In other words, not shocking, but we are still very much in “odds of winning the lottery” territory.
According to ESPN’s “Tuesday Morning Quarterback” column, predicting the exact score of the Super Bowl is a “total waste of everyone’s time” – and these are people who live and breathe American football for a living.
When I say scary, though, I mean scary in the way that it lights a fire under you to get ready for what we all know instinctively is coming.
As for the book itself: The first chapter is written in first person by Commander Z, then the rest of the book is a transcript written in a question and answer format moderated by “Dan Martingale” (a fake name, as the book points out).
On February 5th, 2017 over 111 million people tuned in to watch the Super Bowl game in which the Patriots played the Falcons.
While most people watched an incredibly intense and often unpredictable game with no idea who would win, a very small handful of people, including myself, were watching for another reason: before the Super Bowl game, on February 3rd, 2017, a Twitter user claimed that the final score of the game would have The Patriots winning 34 and The Falcons losing with only 28 points.
They go on to explain odds of prediction: “A decade ago, TMQ did an incredibly scientifically advanced calculation of the odds of predicting an NFL final score, if working within the band of probable score outcomes. You would predict no scores higher than 39 since finals this high are rare even when strong teams play weak ones: Only about 3 percent of NFL outcomes exceed 39 points.
I concluded there was roughly a 1-in-500 chance of an exact final score prediction being correct.” Slate Magazine has even smaller odds of prediction, explaining the process quite well: Suppose I gave you a week’s card with team names covered and asked you to fill in score predictions, not even knowing the teams’ identities. You would not predict the impossible final score of 1—although TMQ believes the Canadian singleton rule should be adopted in the NFL.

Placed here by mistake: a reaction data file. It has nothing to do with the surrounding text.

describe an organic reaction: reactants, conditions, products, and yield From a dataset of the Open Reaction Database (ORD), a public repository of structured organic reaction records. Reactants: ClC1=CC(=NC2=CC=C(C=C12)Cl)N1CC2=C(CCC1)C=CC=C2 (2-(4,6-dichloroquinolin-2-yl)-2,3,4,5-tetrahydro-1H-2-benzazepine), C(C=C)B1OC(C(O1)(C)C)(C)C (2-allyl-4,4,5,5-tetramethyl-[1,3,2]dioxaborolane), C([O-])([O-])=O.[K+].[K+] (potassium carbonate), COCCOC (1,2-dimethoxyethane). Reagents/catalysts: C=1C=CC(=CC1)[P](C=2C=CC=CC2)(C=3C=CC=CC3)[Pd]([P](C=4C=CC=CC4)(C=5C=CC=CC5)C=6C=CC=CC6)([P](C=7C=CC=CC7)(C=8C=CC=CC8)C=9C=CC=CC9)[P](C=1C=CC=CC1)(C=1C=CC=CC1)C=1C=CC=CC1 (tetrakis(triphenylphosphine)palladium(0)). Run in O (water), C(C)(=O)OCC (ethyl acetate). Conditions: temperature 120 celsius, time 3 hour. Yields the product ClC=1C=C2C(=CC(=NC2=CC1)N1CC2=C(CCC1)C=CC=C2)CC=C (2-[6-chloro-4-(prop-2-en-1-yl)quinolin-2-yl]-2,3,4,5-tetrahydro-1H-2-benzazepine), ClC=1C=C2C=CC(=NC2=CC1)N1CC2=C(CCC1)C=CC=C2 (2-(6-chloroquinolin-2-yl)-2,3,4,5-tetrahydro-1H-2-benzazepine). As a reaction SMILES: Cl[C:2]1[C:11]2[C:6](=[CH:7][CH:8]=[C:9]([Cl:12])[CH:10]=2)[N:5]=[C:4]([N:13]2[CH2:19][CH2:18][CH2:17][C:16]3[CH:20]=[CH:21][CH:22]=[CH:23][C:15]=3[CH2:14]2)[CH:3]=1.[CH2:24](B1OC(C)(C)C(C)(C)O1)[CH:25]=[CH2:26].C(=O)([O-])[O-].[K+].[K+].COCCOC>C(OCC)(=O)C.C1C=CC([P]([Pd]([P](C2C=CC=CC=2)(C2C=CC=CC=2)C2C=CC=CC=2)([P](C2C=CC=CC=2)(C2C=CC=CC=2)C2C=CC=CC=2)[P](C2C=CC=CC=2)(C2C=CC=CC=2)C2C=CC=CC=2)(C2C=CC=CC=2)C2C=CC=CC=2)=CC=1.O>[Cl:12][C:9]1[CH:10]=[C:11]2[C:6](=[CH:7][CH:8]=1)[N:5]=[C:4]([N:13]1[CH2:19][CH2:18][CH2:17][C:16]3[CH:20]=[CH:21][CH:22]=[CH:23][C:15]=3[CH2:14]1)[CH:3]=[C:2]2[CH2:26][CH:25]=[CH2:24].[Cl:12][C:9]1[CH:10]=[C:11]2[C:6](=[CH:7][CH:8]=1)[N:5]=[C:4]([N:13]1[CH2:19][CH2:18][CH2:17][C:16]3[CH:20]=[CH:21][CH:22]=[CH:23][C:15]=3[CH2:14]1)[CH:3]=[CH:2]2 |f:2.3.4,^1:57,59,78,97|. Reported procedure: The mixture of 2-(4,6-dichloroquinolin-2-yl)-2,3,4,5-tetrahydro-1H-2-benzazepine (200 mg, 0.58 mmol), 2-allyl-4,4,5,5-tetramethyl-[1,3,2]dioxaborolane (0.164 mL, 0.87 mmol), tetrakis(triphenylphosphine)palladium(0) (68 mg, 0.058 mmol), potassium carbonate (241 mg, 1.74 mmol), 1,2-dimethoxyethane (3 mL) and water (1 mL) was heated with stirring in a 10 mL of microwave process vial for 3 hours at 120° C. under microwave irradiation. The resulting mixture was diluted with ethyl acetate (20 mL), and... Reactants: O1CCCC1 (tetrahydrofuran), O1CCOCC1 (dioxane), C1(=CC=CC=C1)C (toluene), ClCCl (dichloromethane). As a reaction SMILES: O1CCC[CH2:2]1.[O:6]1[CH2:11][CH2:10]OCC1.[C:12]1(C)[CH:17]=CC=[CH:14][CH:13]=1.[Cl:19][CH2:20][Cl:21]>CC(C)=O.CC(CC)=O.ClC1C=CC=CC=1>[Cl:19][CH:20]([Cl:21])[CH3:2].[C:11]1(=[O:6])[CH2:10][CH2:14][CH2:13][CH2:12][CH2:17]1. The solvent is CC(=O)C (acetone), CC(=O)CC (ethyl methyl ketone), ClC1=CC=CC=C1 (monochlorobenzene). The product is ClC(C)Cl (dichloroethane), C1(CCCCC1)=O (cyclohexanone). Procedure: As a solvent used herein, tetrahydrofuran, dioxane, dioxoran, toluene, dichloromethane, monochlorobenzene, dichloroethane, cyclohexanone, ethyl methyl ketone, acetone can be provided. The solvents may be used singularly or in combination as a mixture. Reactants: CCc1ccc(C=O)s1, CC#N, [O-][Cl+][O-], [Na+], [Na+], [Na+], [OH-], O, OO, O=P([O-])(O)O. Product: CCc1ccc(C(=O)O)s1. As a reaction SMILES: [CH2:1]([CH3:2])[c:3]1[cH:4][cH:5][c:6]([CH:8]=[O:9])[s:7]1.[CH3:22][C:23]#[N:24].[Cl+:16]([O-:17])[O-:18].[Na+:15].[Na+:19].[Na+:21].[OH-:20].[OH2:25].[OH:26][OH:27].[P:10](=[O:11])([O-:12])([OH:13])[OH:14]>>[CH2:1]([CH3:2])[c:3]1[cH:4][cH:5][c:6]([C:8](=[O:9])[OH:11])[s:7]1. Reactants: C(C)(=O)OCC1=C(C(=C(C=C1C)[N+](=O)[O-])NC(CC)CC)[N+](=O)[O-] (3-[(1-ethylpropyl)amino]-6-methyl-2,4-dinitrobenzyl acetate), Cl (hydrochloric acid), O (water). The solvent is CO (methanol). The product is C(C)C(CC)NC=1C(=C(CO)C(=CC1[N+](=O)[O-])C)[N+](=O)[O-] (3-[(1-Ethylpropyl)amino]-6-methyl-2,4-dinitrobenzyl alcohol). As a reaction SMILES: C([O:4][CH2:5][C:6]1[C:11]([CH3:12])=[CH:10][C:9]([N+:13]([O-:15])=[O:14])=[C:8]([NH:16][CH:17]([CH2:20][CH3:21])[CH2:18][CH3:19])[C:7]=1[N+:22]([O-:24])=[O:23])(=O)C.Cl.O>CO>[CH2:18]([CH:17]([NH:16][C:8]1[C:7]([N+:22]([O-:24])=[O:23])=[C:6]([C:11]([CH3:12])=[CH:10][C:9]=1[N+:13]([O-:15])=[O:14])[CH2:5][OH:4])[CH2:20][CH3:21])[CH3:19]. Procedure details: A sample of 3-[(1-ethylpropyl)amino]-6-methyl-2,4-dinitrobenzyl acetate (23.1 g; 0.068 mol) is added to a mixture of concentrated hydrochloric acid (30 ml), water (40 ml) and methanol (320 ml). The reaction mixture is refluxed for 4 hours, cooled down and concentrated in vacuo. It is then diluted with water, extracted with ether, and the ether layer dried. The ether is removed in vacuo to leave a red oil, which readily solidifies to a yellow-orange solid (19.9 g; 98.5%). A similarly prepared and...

Only 3 percent of final scores are these “outliers.”This leaves 31 numbers in the selection band.On top of this, this tweet was used by Commander Z as a way to draw readers of his original tweet into learning about a much more serious situation that he wants to urgently warn people about: nuclear war is coming, and people need to start planning immediately.When he first tweeted, he also announced he would be coming out with a book that would explain everything.Now, before we get too deep into this, it is my duty as a writer to let you know the odds of someone predicting the exact score of the Super Bowl.Depending on what source you read, the chance of predicting the exact score can be anywhere from 1 in 15,000 to 1 in 500, with the most common being 1 in 1000.